Nationals starter Joe Ross left his first rehab start on Tuesday after just three innings, citing renewed elbow tightness. The righty went for an MRI on Wednesday he says revealed “more of a sprain” in an elbow ligament than had previously been believed (via Mark Zuckerman of MASNsports.com and Jesse Dougherty of the Washington Post).
Ross will head for further testing before deciding on his next steps, but it seems likely he’ll at least be recalled from his rehab stint. It’s not clear whether surgery is on the table on this time, but it’s obviously an unfortunate development in light of his injury history. Ross underwent a Tommy John procedure in July 2017, and the recovery cost him almost all of the following season. He worked primarily out of the bullpen in 2019, then opted out of the 2020 season over COVID-19 concerns.
The former first-round pick returned to the rotation last year. He worked to a 4.17 ERA with solid strikeout and walk numbers through 108 innings before his season was cut short. Ross was diagnosed with a partial tear of the UCL in his elbow last August, and while he avoided another Tommy John procedure, he was shut down for the remainder of the season. He underwent surgery to remove bone chips from his elbow this spring and has been on the injured list all year.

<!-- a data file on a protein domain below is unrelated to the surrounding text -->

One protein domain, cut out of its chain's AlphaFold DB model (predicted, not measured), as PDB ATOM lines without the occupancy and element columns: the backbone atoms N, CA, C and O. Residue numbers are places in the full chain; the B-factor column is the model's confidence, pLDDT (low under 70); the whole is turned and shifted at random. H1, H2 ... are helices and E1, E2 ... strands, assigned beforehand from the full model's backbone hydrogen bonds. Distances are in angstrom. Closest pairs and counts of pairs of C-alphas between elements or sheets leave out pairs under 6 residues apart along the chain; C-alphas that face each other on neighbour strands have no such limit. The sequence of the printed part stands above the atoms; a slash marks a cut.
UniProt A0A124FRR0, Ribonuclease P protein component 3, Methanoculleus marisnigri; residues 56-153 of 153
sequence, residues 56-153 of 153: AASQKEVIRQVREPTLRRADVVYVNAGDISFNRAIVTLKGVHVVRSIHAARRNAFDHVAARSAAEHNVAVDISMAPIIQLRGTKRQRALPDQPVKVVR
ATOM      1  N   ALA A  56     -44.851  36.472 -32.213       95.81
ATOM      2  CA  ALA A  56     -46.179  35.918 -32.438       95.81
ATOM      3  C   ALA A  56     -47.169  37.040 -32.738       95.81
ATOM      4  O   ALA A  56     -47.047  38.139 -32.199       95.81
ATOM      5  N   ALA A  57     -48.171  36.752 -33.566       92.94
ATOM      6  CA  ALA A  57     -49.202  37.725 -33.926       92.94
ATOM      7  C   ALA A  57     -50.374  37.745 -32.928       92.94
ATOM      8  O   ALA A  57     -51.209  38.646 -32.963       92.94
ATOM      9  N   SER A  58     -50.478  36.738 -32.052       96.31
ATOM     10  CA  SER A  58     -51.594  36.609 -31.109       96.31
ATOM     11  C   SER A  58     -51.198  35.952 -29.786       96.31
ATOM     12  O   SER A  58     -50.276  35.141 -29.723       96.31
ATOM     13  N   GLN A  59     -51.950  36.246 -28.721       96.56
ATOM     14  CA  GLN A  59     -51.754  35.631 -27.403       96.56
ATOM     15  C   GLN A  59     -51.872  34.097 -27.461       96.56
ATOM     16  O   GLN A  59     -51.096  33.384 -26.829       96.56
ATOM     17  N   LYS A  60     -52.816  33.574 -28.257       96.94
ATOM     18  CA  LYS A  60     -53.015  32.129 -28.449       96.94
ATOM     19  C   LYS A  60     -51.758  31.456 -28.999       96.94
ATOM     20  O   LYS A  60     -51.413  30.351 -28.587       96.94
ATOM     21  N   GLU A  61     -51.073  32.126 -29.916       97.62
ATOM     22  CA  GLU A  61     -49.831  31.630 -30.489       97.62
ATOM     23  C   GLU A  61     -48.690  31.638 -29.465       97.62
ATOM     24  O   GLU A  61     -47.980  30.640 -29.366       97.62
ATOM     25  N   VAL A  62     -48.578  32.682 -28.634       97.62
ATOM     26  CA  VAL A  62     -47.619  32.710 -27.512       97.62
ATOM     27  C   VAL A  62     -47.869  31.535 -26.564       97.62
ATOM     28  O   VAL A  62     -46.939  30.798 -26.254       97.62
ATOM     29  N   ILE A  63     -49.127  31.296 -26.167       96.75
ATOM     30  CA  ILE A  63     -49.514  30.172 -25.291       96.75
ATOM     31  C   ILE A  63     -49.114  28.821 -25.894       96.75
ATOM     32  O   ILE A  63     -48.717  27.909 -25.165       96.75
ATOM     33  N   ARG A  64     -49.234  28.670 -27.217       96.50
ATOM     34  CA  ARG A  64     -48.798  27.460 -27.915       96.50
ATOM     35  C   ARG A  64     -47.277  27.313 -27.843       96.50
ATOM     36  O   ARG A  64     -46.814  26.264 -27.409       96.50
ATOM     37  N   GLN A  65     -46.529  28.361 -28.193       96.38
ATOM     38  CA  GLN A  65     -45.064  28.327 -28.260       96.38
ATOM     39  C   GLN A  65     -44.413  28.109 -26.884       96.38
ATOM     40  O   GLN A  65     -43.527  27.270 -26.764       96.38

Last season’s innings tally narrowly mark a career-high. The 29-year-old has been in the big leagues since 2015, but injuries have never allowed him to assume a typical starter’s workload over a six-month stretch. This season was never going to afford Ross that possibility after he started the year on the IL, but it now remains to be seen whether he’s in for another extended absence.
It’s an important year for Ross personally, as he’s on track for free agency this winter. He and the Nationals agreed to a $2.4MM salary to avoid arbitration, and he’ll hit the open market for the first time in his career a few months from now.